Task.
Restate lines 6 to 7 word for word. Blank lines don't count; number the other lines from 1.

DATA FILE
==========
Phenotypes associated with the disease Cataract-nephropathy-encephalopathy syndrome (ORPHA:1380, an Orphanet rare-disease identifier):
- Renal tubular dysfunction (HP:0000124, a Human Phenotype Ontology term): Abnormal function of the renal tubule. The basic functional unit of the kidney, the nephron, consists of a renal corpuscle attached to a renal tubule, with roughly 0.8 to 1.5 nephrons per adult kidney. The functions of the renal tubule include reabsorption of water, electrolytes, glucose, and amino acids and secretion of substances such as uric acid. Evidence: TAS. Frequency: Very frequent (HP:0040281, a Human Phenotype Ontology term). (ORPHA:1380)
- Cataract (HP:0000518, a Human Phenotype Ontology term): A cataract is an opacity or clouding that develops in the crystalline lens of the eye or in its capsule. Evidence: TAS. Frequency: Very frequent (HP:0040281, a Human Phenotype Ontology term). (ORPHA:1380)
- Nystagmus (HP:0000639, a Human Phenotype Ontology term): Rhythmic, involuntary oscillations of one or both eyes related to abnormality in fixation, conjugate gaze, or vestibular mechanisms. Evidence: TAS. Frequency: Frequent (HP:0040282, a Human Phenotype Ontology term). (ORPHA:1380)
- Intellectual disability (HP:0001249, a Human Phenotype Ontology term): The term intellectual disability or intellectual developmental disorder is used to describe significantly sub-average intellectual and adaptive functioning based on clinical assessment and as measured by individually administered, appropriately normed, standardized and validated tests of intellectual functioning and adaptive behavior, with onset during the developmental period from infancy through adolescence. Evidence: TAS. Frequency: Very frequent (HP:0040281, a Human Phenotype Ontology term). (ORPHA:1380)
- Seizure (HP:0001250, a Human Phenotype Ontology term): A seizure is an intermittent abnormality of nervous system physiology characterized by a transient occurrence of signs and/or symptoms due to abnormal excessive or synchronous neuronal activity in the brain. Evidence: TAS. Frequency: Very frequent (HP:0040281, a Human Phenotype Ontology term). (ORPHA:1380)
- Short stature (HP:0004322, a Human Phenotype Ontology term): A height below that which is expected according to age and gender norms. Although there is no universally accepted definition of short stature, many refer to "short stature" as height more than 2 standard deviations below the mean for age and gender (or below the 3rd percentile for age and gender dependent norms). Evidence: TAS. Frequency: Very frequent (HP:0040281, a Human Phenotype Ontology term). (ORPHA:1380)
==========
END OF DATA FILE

- Seizure (HP:0001250, a Human Phenotype Ontology term): A seizure is an intermittent abnormality of nervous system physiology characterized by a transient occurrence of signs and/or symptoms due to abnormal excessive or synchronous neuronal activity in the brain. Evidence: TAS. Frequency: Very frequent (HP:0040281, a Human Phenotype Ontology term). (ORPHA:1380)
- Short stature (HP:0004322, a Human Phenotype Ontology term): A height below that which is expected according to age and gender norms. Although there is no universally accepted definition of short stature, many refer to "short stature" as height more than 2 standard deviations below the mean for age and gender (or below the 3rd percentile for age and gender dependent norms). Evidence: TAS. Frequency: Very frequent (HP:0040281, a Human Phenotype Ontology term). (ORPHA:1380)